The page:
BRIAN ENO – Thursday Afternoon

It’s possible – nay, likely – that, had you bought Thursday Afternoon back in 1982, you’d have taken it back to the shop. “Hold on,” you might have said, “I expected the innovative new record by Brian Eno, the cleverest man in pop and the groundbreaking father of ambient music. What I have purchased is the Most Boring Album Of All Time. It consists of sixty minutes of some bald bastard playing ‘sonic clusters’, or to give them their layman’s name, chords, very slowly and with big gaps in between. Might I suggest that instead of stocking any more copies of this disc you repackage them as sophisticated implements of torture and send them to doubtful overseas regimes to the future embarassment of the UK Government?”

Such would have been your case, and the facts would have been accurate. But a refund would not have been forthcoming. Let us examine the evidence.

A: It’s by Brian Eno. You should by 1982 have known what to expect with a Brian Eno record, being as the man’s based a lucrative career on being too incompetent to even make proper lift music, and on being a keyboard player. A swift digression on keyboard players: generally they join for album #3, nobody can remember who they are, and their advent heralds the rapid decline of any group into terminal insignificance. Roxy Music however had their keyboard player on board from the start, which made them revolutionary and he famous, despite looking like a ninny. Eno’s every record is like a shovel smack in the face of Dame Quality, from his student-revue lyrical caperings to the poxy new age ones he made with his equally benighted brother (imagine being called Roger Eno. I blame the parents). And Thursday Afternoon is no exception.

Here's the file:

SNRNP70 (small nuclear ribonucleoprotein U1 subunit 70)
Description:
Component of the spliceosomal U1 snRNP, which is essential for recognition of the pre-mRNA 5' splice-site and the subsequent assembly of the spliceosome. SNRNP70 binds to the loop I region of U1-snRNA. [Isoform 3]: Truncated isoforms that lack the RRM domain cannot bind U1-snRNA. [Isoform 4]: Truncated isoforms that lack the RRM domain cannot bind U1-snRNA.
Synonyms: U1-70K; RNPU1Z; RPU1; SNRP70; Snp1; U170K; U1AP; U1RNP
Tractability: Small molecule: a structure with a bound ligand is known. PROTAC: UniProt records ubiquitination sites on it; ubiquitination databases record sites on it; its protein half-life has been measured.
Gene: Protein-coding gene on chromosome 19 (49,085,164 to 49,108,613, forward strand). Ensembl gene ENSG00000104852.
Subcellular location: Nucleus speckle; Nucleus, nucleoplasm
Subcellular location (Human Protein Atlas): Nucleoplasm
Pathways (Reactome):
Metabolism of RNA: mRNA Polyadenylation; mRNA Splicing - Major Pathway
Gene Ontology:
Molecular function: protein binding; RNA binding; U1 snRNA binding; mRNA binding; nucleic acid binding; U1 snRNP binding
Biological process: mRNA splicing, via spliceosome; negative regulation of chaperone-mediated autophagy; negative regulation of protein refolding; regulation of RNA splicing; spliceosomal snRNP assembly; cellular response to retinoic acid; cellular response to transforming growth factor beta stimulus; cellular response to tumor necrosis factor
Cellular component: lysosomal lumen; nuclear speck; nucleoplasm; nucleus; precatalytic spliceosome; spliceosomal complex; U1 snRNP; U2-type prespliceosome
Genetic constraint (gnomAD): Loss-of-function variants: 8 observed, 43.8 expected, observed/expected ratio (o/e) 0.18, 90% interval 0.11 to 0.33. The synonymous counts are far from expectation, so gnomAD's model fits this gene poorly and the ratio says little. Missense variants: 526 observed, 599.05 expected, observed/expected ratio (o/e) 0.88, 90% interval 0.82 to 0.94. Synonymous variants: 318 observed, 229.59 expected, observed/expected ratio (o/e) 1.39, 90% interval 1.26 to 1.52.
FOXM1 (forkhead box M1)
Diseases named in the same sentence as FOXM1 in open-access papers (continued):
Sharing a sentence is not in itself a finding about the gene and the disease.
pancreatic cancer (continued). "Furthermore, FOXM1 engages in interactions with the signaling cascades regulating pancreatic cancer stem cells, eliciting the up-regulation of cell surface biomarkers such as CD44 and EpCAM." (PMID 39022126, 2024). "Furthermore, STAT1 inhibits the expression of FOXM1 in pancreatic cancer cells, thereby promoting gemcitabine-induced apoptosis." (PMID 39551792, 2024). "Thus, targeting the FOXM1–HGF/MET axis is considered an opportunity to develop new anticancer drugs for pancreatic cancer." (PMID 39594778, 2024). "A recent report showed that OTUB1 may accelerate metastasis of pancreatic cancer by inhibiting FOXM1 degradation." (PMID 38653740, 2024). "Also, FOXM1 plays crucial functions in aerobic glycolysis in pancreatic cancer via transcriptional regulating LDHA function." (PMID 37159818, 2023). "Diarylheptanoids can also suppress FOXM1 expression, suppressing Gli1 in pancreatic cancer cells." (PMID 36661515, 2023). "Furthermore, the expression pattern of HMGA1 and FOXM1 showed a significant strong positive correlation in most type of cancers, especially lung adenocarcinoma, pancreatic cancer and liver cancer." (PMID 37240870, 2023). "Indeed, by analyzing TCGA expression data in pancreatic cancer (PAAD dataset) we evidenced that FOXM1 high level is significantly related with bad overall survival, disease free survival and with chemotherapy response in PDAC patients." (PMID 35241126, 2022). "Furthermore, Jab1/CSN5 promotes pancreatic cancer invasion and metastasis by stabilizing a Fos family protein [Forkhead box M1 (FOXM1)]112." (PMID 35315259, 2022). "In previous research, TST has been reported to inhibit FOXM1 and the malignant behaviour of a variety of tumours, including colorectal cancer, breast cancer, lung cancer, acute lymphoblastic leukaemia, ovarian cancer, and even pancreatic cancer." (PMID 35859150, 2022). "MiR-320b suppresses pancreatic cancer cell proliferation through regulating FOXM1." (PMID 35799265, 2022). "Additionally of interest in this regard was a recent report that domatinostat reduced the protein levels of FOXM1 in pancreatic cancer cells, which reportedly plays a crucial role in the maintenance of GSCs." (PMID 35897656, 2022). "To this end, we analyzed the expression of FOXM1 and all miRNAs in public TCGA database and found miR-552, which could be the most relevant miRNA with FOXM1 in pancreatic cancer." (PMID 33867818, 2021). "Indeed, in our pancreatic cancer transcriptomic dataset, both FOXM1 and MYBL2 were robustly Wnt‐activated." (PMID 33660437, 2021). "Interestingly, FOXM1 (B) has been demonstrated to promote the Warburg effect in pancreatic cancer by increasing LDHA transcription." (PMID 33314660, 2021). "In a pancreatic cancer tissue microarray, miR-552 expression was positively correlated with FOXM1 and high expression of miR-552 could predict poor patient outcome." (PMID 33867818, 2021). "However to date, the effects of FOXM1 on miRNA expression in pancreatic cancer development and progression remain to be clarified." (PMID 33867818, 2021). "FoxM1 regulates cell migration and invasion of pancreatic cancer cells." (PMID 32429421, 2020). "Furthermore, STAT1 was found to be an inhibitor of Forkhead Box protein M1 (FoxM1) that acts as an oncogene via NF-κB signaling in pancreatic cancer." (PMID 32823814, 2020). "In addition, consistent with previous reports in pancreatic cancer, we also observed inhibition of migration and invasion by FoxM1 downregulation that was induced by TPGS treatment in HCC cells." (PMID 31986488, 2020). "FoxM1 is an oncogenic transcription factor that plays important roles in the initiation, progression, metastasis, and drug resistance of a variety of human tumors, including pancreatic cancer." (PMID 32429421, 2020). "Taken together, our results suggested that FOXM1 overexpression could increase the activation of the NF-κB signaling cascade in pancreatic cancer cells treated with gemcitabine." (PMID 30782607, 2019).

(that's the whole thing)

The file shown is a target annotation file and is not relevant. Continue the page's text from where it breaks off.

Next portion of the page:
B: It’s called Thursday Afternoon, for God’s sakes. What is the most tedious time of the week, eh readers? Sunday? No, you’ve got a hangover but you’ve also got tine to sleep it off, you can have a fry-up, it’s all rather civilised. Wednesday? Wednesday is horrible, to be sure, but at least it’s actively agonising. It lacks the sheer absolute pointlessness of 2PM-5PM, Thursday. Nothing has ever happened between those hours and nothing ever will. So when Brian Eno named an album after this weekly dead zone it’s hardly bloody surprising that it turned out to be so disembowellingly dull that you can feel your brain fossilize as you listen to it. Frankly, reader, if you do own this record I have even less sympathy for you than usual. Get out of my site.